Why We Don’t Disciple #4: Our Churches Are Program Dependent

Welcome to “Why We Don’t Disciple #4”. Or, as you may prefer to call it, “Biting The Hand That Feeds.”

4. Our churches are program dependent.

Here’s a modern day parable for your delectation, told to me by a friend at seminary. The man who saw it has given testimony, and his testimony is (possibly) true.

A young man walked into a Christian bookstore in Chicago and asked where the bumper stickers were. The assistant said, what kind are you looking for? The man said, I’d like to buy a fish sticker. The assistant said, Oh I’m afraid we’ve sold out of those. To which the man responded, HOW AM I SUPPOSED TO EVANGELISE WITHOUT FISH STICKERS?

As Western evangelicals, we have become increasingly reliant on courses, programs, techniques and methodologies to do the work of evangelism and discipleship.

Now, here’s the hand-biting bit: I write this post as someone whose job it is to write good programs. I work hard at making them as faithful and easy to use as possible, and I believe in their value. I’m grateful to God that they can be very helpful indeed in the right hands.

But in the wrong hands? These courses become an inferior, plug-n-play, hearts-not-in-it-really, one-size-fits-no-one stand-in for genuine discipling. And, what’s worse, running these courses may delude us into thinking we’re “doing” evangelism/discipleship when actually, we’re just prayerlessly going through the motions. We’ve come to believe that the magic is in the methodology.

This first appeared as an anxious blip on my e-dar (evangelical radar) about five years ago. We would work solidly for 18 months to produce a new course – crafting Bible study questions, writing and rewriting talks and scripts, trialing the material in various places, rewriting some more, shooting and editing a DVD series – and then on the day of publication, just as everyone was having a lie-down/checking into the Priory, an email would appear in my inbox. “Thanks for the new course,” it would say perkily. “When’s the next one coming out?”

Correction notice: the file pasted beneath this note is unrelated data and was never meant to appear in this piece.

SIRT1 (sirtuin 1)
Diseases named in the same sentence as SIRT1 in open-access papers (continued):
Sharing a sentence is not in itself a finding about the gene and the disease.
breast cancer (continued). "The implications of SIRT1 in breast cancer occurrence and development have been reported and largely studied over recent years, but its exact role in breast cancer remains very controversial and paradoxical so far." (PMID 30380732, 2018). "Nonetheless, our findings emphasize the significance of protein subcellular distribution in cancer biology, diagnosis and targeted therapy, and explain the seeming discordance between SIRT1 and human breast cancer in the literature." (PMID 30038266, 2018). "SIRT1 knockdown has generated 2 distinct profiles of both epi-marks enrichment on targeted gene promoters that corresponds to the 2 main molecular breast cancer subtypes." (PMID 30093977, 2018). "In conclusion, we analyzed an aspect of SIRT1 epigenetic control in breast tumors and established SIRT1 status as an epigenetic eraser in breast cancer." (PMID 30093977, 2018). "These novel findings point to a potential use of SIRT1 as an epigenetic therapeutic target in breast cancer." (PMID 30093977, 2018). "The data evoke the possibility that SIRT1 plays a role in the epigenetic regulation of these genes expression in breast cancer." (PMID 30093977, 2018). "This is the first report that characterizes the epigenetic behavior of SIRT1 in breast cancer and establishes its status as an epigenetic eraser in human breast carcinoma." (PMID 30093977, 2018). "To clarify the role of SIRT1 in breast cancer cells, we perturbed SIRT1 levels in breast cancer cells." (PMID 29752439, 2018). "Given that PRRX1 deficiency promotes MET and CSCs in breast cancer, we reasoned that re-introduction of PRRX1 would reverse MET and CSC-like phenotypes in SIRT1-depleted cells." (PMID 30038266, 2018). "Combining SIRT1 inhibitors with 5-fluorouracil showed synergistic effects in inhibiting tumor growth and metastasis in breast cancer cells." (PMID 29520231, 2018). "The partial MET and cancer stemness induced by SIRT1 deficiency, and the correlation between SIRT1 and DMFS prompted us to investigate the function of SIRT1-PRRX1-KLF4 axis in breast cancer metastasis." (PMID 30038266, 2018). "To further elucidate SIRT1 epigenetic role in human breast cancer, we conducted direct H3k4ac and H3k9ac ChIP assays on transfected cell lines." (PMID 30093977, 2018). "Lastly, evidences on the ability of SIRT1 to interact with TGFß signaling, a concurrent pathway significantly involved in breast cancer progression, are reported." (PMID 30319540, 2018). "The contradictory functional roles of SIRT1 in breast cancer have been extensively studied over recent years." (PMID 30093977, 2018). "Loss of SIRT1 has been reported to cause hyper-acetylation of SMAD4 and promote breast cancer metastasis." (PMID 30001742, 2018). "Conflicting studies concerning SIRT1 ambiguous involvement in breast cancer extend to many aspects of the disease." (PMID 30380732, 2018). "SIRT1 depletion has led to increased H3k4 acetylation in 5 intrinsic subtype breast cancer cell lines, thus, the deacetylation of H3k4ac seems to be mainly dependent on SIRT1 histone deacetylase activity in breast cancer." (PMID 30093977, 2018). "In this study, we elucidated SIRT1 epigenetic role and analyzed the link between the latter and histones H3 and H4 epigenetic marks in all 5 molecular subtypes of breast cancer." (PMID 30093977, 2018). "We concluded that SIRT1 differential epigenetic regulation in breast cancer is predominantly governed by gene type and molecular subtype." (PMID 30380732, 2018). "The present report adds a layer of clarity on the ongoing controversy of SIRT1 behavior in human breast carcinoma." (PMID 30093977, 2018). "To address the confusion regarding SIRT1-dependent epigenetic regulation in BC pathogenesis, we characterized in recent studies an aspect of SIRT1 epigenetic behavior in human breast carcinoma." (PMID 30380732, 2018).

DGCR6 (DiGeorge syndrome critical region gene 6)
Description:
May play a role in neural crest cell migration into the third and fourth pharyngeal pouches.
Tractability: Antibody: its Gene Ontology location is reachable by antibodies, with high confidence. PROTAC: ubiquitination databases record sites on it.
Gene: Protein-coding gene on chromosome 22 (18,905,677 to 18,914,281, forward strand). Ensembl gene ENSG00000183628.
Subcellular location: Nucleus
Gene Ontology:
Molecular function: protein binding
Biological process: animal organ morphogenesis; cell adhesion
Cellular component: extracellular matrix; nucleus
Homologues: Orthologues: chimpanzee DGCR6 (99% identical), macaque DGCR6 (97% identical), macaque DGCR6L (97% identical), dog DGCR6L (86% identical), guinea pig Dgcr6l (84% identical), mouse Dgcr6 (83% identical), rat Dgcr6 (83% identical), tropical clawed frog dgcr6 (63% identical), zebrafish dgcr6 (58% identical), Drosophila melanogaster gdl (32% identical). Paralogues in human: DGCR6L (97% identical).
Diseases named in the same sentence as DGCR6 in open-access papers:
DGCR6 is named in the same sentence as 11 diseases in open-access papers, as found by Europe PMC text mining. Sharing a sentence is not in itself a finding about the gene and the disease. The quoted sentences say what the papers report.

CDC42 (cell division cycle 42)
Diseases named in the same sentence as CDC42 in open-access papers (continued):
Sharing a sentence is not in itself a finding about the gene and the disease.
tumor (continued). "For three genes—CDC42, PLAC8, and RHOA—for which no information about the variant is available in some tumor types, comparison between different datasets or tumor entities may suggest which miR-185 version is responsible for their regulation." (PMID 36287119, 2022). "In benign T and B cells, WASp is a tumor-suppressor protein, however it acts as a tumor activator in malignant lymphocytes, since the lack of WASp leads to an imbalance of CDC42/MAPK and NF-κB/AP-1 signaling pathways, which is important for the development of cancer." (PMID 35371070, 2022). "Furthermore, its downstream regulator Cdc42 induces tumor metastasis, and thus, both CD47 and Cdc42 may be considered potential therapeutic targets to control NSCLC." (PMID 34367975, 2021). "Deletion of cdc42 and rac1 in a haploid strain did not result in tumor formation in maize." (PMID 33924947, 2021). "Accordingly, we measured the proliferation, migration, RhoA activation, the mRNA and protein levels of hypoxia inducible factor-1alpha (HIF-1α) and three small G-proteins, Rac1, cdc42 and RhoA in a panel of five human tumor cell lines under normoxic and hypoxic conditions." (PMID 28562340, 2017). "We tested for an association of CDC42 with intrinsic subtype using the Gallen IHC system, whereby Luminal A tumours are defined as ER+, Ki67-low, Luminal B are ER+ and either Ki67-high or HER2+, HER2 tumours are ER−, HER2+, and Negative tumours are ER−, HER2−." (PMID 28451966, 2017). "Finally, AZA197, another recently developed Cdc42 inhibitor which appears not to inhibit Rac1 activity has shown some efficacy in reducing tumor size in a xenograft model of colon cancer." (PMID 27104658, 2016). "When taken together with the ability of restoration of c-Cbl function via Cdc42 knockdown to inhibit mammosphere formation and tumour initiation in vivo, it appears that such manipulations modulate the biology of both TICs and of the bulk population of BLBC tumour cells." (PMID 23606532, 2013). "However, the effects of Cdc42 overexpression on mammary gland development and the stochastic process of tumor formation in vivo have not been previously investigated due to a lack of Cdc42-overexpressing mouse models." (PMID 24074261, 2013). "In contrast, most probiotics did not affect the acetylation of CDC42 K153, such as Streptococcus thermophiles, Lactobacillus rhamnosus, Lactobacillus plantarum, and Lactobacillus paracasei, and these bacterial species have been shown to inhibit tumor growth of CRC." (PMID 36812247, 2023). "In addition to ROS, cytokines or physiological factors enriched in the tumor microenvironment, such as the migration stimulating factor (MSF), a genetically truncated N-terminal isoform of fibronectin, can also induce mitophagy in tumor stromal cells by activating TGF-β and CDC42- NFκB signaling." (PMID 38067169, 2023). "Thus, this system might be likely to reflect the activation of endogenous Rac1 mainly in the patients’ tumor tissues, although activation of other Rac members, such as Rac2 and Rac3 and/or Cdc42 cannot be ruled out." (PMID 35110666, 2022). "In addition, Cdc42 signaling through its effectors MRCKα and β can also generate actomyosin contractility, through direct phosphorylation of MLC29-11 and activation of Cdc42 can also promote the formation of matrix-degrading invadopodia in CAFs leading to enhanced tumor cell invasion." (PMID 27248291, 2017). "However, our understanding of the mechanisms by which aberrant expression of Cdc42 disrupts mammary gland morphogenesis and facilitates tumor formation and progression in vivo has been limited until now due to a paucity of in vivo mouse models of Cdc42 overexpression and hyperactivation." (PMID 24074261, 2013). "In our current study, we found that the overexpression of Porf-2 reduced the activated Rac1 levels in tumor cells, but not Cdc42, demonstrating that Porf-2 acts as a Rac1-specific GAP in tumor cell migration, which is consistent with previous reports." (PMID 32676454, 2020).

Allow me to translate.


Discipleship is possible without programs. Jesus wrote a really good book about it.

And a program – however biblically-faithful – is no substitute for personal discipling. At least not the kind of personal discipling Jesus has in mind in Matthew 28:19.

For a start, programs must presuppose that “one-size-fits-all”. In one sense, this is true. Biblical truth is biblical truth, and applies to everyone. But a presenter on a DVD can never personally engage with someone the way you can. He cannot hear the specific cries of a person’s heart and speak directly and biblically to them.

In addition, we may be tempted to use programs in the same way families use DVD screens in the headrests of a Renault Espace: as surrogate parents. Yes, it’s a great way to keep the kids occupied. Yes, it means we don’t have to actually talk to them as much anymore. But it can also be a dereliction of personal responsibility to those in our care.

So my question is, have we been too ready to get the babysitters in? Have we been too ready to outsource our discipleship, and in so doing, have we forgotten how to do it ourselves?

At their best, programs increase our reliance on God and his Word. But at their worst, programs simply increase our reliance on programs. And as a result, our personal discipleship of other believers will have suffered.

Come back next week and, if I still have a job, I’ll suggest a final reason we don’t disciple.

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